There are therefore four logical combinations of the two oppositions, resource abundance vs. scarcity and egalitarianism vs. hierarchy. To put things in somewhat vulgar-Marxist terms, the first axis dictates the economic base of the post-capitalist future, while the second pertains to the socio-political superstructure. Two possible futures are socialisms (only one of which I will actually call by that name) while the other two are contrasting flavors of barbarism...
This will soon be a book release.

I first cited it back on June 29th. The "abundance vs scarcity" by "egalitarianism vs hierarchy" matrix.

Also of relevance, my August post "Medical Progress: Looking back, looking ahead." And my July 20th post "AI vs IA: At the cutting edge of IT R&D."

I'm no "futurist." Just an analyst. My quantitative predictive acumen is limited to the deployment of low-multicollinearity multiple regression model suites (pdf) that can profitably forecast which credit applicants will still be around in five years and paying on time.

I Googled "Healthcare Futurist," and "Medical Futurist," etc. (Not sure of the connotative difference between "healthcare" and "medical" futurists). There are a number of them out there. I don't have time to do a "meta-analysis" of their respective and aggregate prognostications. I'm sure I'd find a lot of Venn Diagram overlap.

In politics they'd simply be called "pundits." 

Dr. Michael Burry was a "futurist," I guess (central figure in Michael Lewis' acclaimed book "The Big Short"). He accurately "saw" the calamitous late-2000's future of of securitized subprime mortgages and made huge Bank "shorting" them (I had a foot in that world for a time. See my old posts "Tranche Warfare," and "The Dukes of Moral Hazard").

Back in the healthcare space, at a more down-to-earth operational level, as it pertains to health IT specifically, Dr. Jerome Carter has some nice new "futurist" thoughts up at EHR Science:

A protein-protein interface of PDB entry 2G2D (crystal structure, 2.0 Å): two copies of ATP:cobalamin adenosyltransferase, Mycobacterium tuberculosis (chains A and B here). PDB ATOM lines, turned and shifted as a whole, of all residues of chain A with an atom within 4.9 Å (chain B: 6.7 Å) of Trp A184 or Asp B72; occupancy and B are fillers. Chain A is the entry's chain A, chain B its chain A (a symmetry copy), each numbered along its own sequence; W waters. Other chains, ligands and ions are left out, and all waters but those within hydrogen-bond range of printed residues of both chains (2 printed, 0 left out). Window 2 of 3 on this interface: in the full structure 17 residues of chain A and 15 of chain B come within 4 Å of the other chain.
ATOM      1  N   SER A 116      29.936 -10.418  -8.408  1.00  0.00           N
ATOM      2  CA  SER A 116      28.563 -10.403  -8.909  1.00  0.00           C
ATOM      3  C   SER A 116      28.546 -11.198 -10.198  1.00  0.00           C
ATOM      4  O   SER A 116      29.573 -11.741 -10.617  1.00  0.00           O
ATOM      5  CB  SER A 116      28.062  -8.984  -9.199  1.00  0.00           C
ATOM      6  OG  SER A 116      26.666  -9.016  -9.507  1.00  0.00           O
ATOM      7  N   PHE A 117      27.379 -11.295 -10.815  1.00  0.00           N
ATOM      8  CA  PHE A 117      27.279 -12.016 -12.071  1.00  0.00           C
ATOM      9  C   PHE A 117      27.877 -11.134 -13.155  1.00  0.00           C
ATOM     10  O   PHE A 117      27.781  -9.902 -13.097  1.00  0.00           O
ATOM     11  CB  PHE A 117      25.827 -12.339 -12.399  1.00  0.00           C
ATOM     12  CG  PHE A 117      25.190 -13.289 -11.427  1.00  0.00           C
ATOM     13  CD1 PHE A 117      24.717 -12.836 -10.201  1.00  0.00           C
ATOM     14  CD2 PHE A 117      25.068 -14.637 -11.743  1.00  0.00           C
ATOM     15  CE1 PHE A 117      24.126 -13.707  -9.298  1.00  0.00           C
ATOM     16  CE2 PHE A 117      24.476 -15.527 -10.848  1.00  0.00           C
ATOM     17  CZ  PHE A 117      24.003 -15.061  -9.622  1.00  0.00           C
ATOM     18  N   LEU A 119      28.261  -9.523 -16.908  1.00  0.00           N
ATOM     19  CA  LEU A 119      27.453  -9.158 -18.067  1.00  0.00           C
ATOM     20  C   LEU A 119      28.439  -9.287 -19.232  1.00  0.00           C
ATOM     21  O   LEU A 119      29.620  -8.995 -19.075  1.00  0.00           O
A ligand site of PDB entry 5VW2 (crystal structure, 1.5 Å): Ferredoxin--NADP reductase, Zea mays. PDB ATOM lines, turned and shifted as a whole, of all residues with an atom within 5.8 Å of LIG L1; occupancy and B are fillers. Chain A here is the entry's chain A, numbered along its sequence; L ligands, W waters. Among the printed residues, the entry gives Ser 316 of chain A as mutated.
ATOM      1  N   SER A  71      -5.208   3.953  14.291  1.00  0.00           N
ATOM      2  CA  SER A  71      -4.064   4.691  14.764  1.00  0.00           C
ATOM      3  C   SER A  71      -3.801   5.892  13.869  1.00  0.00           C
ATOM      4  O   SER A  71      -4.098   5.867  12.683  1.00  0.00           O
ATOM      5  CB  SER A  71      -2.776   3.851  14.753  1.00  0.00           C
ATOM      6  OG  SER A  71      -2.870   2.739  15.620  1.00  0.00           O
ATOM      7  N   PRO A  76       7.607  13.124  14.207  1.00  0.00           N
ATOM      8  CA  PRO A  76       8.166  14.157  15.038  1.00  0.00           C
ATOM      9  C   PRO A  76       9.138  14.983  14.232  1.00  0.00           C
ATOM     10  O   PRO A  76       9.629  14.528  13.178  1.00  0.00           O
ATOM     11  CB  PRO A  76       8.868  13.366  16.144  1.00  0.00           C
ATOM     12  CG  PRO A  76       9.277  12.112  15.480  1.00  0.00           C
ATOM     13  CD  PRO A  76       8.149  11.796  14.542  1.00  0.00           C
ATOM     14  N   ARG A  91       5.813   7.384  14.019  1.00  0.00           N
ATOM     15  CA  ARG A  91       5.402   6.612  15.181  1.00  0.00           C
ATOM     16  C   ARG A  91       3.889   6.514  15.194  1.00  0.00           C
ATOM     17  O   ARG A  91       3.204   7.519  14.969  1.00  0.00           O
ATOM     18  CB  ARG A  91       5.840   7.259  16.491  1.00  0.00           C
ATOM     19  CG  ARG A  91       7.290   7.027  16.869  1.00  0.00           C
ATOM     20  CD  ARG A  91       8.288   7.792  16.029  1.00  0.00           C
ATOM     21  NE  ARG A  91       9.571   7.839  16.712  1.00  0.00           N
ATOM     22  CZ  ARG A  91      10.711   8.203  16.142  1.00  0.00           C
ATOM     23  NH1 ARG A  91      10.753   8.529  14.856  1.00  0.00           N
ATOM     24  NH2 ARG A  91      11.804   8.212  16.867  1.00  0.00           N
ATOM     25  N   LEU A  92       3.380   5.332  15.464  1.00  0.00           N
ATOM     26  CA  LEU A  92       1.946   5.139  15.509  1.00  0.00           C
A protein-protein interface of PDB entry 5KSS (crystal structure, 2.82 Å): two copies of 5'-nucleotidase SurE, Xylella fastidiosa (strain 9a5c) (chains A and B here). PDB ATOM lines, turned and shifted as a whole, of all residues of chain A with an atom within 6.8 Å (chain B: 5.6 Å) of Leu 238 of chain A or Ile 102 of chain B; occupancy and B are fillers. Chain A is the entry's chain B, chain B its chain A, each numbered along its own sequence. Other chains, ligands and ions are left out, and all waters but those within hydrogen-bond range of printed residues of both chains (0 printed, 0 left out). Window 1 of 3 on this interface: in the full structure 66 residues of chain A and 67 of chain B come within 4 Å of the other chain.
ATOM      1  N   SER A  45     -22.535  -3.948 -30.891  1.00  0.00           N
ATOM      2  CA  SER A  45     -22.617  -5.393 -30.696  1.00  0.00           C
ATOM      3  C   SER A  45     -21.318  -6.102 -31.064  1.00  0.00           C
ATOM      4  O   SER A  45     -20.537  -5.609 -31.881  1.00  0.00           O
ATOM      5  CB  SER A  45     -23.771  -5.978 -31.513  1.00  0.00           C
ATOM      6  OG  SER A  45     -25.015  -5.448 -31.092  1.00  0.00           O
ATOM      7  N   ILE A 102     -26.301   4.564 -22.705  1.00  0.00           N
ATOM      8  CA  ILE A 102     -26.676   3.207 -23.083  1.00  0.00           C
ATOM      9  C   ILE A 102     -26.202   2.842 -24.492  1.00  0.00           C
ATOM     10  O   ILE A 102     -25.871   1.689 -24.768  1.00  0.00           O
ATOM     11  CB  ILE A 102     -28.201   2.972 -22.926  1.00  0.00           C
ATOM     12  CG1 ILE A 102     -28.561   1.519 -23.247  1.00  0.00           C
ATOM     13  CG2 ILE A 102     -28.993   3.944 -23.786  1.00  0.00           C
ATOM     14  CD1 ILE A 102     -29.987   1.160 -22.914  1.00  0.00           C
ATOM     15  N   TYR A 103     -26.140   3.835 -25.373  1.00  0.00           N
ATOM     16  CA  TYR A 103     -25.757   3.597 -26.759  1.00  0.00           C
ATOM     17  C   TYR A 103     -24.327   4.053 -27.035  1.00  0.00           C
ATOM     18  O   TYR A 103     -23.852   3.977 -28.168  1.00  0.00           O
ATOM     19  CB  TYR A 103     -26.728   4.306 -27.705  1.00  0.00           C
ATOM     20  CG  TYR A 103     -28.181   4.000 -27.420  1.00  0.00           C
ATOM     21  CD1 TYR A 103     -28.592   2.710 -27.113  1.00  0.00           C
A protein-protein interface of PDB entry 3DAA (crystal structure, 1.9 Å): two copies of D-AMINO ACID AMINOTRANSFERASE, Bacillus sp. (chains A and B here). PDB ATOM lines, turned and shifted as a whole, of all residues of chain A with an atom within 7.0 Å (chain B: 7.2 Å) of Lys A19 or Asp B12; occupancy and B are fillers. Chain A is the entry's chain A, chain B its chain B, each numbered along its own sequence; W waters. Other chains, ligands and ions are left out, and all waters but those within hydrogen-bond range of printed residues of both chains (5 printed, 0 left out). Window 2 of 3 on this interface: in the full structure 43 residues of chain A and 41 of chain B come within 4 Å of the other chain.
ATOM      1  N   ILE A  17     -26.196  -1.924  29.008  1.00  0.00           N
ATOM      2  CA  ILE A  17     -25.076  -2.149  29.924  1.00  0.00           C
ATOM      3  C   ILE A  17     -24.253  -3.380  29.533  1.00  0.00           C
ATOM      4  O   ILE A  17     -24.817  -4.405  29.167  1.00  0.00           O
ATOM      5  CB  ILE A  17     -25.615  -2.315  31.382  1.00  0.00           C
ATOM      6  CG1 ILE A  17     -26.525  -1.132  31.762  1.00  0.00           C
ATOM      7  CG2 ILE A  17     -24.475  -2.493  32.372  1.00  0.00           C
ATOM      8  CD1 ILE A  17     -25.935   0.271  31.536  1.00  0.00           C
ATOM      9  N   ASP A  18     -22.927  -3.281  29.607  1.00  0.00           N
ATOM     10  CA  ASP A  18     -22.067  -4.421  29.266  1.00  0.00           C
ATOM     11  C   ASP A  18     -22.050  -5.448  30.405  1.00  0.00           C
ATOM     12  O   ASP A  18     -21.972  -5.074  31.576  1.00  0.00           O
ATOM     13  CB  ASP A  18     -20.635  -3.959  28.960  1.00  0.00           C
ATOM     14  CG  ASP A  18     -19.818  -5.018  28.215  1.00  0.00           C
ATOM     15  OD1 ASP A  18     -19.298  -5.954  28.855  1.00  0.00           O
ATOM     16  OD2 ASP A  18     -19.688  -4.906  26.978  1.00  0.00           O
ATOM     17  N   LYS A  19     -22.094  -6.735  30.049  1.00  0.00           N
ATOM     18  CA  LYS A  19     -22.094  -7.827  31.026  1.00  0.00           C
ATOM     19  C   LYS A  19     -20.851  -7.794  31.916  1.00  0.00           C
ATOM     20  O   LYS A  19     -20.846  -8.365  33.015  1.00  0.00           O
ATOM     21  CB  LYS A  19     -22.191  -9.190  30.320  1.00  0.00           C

The Future of HIT Innovation is Ambulatory

Well, it’s time to start designing new clinical care systems.  MU is winding down, so the yearly certification requirements churn will be ending soon, or at least slowing greatly, which is a good thing for someone jumping into the market. Current vendors have to support users who do continue in MU because, no matter how few users continue, no vendor wants to have a product decertified. In for a penny, in for a pound… Let’s not forget ICD-10. That transition should cause headaches for at least a few months. Every current vendor is bound to MU and ICD-10, and those with mature products have systems that originated when LAN-based client/server was king. As a group, EHR vendors are protected among themselves by a common set of circumstances. However, they are vulnerable to products that play by different rules—those currently in the design stage.

Here a is list of what we have learned in the six years since HITECH took effect:

  • Interoperability still doesn’t work quite right.
  • Care coordination is a real thing, and EHR systems don’t do it well.
  • Disease registries and chronic disease management are important for care quality.
  • Small practices need good products that are inexpensive, easy to implement, learn, and update.
  • HIT with safety issues can lead to poor care and malpractice suits.
  • Clinician productivity should go up, not down, when HIT is introduced.
  • Workflow is important for EVERYTHING.
  • 64-bit mobile systems are powerful enough to run real software.
  • The cloud is a reliable infrastructure component.
How many items in this list would have been considered important when designing an EHR in 10 years ago? Market leaders, both inpatient and outpatient, had products on the market when HITECH went into effect in 2009. If we assume it takes a minimum of three to four years from concept to product to create a viable EHR, then many current EHR systems date back to at least 2005. A lot has happened since then, so these systems have to play technological “catch-up.” But MU and ICD-10 are putting the serious kibosh on that…
Compelling stuff, as always. See also my August post citing Dr. Carter "Are EHRs Obsolete?"


Steve Brill's amazing "Docuserial" expose of the J&J Risperdol Rx scandal continues apace.

People need to go to jail over this.

More to come...